The convincing victory of Hassan Rohani, a moderate in Iran’s political spectrum, in the presidential election held on June 14 is good news for Iran, Pakistan-Iran relations, and for Iran’s relations with the rest of the world. Hassan Rohani, who enjoys close links to former President Rafsanjani, another moderate, secured 50.7 per cent of the more than 36 million votes cast, thus winning the election in the first ballot and avoiding a runoff in the presidential race. His victory was a clear indication that the Iranian people wanted a change in favour of moderation in contrast with the extremist policies of outgoing President Ahmadinejad, which had alienated most of the Iranian people, severely damaged Iran’s economy and aggravated Iran’s relations with the leading members of the international community resulting in the imposition of sanctions. The general expectation is that Hassan Rohani will pursue a moderate approach in handling Iran’s internal and external affairs.

I have known President-elect Hassan Rohani since my days as the Pakistan Ambassador to Iran (1997-2003), when I had the privilege of arranging his visit to Pakistan in April 2001 for putting Pakistan-Iran relations back on track. Hassan Rohani was holding at that time the highly important position of the Secretary of the Supreme National Security Council and was ranked equivalent to the Foreign Minister. The Supreme National Security Council, which was presided over by the Iranian President, was responsible for taking all strategically important decisions relating to Iran’s foreign affairs and national security. I found Hassan Rohani and his colleagues in SNSC extremely well-informed with deep insight into the strategic issues of the day. They understood the importance of friendly relations between Pakistan and Iran for the security and the economic well being of the two countries.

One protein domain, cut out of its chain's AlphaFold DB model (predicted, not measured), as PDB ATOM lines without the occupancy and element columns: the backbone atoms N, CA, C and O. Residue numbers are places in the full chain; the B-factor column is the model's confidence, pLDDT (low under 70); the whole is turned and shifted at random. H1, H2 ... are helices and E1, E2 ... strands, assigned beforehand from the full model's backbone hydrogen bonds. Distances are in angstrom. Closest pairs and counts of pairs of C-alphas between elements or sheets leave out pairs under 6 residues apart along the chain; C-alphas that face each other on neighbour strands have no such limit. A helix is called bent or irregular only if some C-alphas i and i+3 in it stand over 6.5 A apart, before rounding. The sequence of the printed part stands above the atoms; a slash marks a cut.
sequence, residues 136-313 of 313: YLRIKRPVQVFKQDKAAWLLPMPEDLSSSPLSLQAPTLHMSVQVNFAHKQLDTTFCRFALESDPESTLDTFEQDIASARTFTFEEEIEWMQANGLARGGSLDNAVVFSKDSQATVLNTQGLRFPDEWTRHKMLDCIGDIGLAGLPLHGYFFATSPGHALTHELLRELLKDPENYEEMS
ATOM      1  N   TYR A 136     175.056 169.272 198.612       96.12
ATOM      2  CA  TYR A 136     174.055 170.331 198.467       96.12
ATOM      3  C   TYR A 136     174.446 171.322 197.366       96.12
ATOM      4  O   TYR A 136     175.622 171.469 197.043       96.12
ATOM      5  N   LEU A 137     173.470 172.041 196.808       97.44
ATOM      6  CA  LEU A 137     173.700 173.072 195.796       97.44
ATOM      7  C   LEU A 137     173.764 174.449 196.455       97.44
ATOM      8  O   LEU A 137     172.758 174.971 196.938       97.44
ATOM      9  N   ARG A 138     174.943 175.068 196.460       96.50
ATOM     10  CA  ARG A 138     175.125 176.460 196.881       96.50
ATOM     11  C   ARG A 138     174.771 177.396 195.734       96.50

Pakistan’s relations with Iran had been badly damaged by late 1990s primarily because of their confrontational policies in Afghanistan. Unfortunately, they were caught in a vicious cycle of action and reaction fed by mutual grievances against each other. The need of the hour was for bold thinking to rise above narrow national interests and to take a broader and long-term view of the Pakistan-Iran relations and the situation in Afghanistan. The situation demanded the coordination of the policies of Pakistan and Iran in the interest of durable peace and stability in Afghanistan and the adoption of specific measures at various levels to overcome the damage that had been inflicted on Pakistan-Iran relations in earlier years.
It goes to the credit of Hassan Rohani and his colleagues in the Supreme National Security Council that they fully realised the gravity of the situation in Afghanistan and the need for improvement of Pakistan-Iran relations in the best interest of the two countries. The result was the signing of an agreement in Islamabad in April 2001 by Foreign Minister Sattar and Mr Hassan Rohani, which contained a roadmap for undoing the damage of the past years and strengthening Pakistan-Iran relations in the political, economic, security and cultural fields. Regrettably, however, the Iranian offer to reach an agreement with Pakistan on the coordination of the Afghanistan policies of the two countries during Hassan Rohani’s visit was summarily rejected by Islamabad.